Social networking tools such as Facebook, Twitter and MXit are becoming the easiest way to prove marriages have irretrievably broken down in contested divorces.
NIVASHNI NAIR | 10 October, 2011 00:44 – Times Live
A wealthy Durban doctor created a fake Facebook profile as a “hot young thing” to gather evidence against her husband in their divorce battle.
A Johannesburg businessman installed cameras in the study where his wife logged on to social networking sites so he could capture her “wild affairs”.
Cape Town divorce lawyer Bertus Preller said it would be wise for unhappy couples to watch what they post because it could come back to haunt them.
“Posting status updates and uploading photos of otherwise fun-filled events on social networks have led to an overabundance of evidence in divorce cases,” he said.
“According to the American Academy of Matrimonial Lawyers, 81% of its members have used or faced evidence plucked from Facebook, MySpace, Twitter and other social networking sites, including YouTube and LinkedIn, over the past five years. In South Africa, the situation is the same.”
Preller said almost one-third of his caseload involved contested divorces in which evidence from Facebook, MXit and Twitter was used to prove that the marriages were over.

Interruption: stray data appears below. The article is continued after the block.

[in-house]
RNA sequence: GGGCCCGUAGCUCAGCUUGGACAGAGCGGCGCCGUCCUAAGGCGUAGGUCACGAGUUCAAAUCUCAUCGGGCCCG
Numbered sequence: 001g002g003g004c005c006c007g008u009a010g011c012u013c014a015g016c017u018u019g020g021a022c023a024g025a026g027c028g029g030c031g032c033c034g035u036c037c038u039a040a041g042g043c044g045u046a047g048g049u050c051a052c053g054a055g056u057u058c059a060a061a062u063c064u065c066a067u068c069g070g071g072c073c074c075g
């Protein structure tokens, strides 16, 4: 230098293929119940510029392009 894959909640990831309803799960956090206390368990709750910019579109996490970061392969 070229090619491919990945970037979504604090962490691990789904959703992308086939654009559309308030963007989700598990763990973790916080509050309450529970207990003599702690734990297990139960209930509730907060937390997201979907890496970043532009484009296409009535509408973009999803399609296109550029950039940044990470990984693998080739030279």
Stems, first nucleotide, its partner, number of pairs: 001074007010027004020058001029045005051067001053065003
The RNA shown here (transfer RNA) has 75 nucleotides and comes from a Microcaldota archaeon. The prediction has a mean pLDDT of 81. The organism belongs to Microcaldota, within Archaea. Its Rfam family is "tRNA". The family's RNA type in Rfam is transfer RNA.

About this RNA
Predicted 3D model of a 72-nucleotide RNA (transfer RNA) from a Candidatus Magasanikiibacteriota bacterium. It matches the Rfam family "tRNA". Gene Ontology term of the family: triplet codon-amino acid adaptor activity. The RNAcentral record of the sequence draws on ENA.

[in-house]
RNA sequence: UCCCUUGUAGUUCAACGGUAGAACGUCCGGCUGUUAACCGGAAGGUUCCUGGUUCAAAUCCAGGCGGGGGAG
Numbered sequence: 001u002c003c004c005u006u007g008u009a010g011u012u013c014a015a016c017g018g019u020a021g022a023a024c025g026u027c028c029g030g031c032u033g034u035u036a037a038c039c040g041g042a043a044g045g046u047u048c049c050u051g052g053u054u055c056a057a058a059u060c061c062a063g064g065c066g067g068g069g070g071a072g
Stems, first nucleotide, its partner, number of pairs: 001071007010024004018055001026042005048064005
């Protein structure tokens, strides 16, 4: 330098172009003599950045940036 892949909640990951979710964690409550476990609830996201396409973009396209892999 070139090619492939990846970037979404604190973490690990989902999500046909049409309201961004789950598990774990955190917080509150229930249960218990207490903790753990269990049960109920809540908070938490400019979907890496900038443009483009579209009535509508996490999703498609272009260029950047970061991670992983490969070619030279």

“Although adultery is grounds for divorce, one must show that there has been an irretrievable breakdown of the marriage. But in contested divorces, one party will want to show otherwise, therefore evidence needs to be brought in to show that the marriage is over,” he said.
“These days, the first thing that clients do is go to Facebook or Twitter to get evidence. Often people do not log off their profiles or delete their inbox messages, making it easier for their spouses to gather evidence.
“So if you forgot to de-friend your wife on Facebook while posting vacation shots of your mistress, her divorce attorney may just be thrilled about you doing that.”
He said betrayed spouses went to great lengths to source evidence.
“Some have downloaded technology surveillance software to obtain information that will otherwise not be obtainable.”
A Durban doctor and mother of two, who spoke on condition of anonymity, wanted to catch her husband “in the act” to show the court that their marriage was “definitely over”.
“I created a profile and became his friend. We exchanged inbox messages three times and, on all three occasions, as he tried to convince me to go out to supper with him, he repeatedly said he was not married.
“He even said he didn’t believe in marriage and was not ready to settle down,” she said.
Although her divorce has not yet been finalised, the woman is confident that her “investigative skills will nail him”.
“I don’t think any judge would want me to stay with a man who said he doesn’t believe in marriage and is not ready to settle down.
“It hurt me at first because we have been married for 18 years, and have teenage sons, but I got over it when I saw the look on his face when I produced evidence.”